The inner ear only reports on changes in position when the aircraft is accelerating, whereas, movements with constant velocity in any direction, or about any axis, such as rolling or pitching, are not detected by the inner ear. Hence, you can easily be tricked into thinking that you are travelling straight when, in fact, the glider is still tilted – still turning or losing altitude. To confuse things even further, When you correct by moving the controls in the opposite direction from your original application, the inner ear reports on the course change causing your brain to think that you are now executing a new manoeuvre when, in fact, you’re simply returning the glider to the horizontal position. It is a perceptual issue that has resulted in more than one sighted pilot crashing while flying without the use of instruments or visual confirmation of the aircraft’s course or the planes attitude relative to the earth.
G-force also contributes to the miss-information that our bodies can send to our minds when navigating or flying without sight. G-force is the pressure exerted on the body when the craft we are travelling in pulls us in a direction contrary to the direction that our bodies had been travelling in previously. Our body mass is influenced by gravity, and when we say to gravity, “no not that way, this way”, gravity has a difficult time letting go.
My experience in the air taught me some valueable lessons. When operating a glider or a boat, one needs to keep in mind that the sensations felt when executing a course change may not necessarily be equivalent to the sensations felt when concluding that course change. Factors such as wind, waves and speed all influence our perceptions. On days when the water is active, there’s always lots of strong feedback information being generated by the boat’s hull and the wind to assist us with maintaining a course heading. However, on calm days with flat water the feedback isn’t there; just like flying through air in a glider without any visual references.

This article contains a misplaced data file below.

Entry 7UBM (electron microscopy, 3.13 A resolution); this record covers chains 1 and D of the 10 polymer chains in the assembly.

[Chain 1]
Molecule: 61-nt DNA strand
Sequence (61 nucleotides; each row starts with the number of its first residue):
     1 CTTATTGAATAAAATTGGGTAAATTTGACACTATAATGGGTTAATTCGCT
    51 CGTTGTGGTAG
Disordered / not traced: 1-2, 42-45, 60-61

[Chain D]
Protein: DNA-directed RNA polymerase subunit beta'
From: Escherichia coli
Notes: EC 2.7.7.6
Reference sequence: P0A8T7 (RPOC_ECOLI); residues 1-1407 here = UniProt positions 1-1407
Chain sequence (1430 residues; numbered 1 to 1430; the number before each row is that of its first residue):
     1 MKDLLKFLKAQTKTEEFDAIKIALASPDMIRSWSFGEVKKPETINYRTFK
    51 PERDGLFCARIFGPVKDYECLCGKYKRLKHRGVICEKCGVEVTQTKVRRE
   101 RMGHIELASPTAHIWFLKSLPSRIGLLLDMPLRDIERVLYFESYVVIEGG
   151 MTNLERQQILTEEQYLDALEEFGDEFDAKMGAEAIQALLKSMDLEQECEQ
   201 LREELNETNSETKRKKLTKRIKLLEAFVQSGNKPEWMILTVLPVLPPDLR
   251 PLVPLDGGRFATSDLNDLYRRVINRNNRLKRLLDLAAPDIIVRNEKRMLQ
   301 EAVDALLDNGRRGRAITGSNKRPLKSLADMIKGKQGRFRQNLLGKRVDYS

On calm days on the water I have the tendency of under-estimating the amount of counter-correction I need to apply to completely finish a turn. In other words, I’ll turn the wheel or tiller in one direction and then not bring it all the way back after completing the turn because, at one point, my non-visual senses are reporting that I’m beginning to execute a course change in the opposite direction.
Feedback from the peripheral vision adds to the under-correction issue. The very edge of the peripheral field conveys information relevant to whether our world is flat or tilting. That’s why people say to focus on a point on the horizon when boating in rough conditions. This does two things. It keeps the sighted person from watching the boat’s position with respect to it’s elevation and angle to the immediate waves, and it trains the brain to place its processing energies on the visual stimulation being generated by the central vision or cone receptors on the retina, as opposed to the rods that are far more dominant on the periphery of the retina. Unfortunately, for those with only peripheral vision, this may mean having to close ones eyes to cancel out the visual input that’s saying your relevant position is constantly shifting.
While I found gliding to be an invaluable experience, the lack of wind in my face, the heat under the canopy generated by the sun, the unpredictable 360 degree motions that a glider can generate, and the challenge of continuously visioning myself flying through the air in a very narrow tube took their toll. My wife, on the other hand, took to the experience like a “duck to water”. It was informative however, and once again I think I gained valuable insight from a source I would never have thought about tapping. Just goes to prove how important it is to be open to new experiences.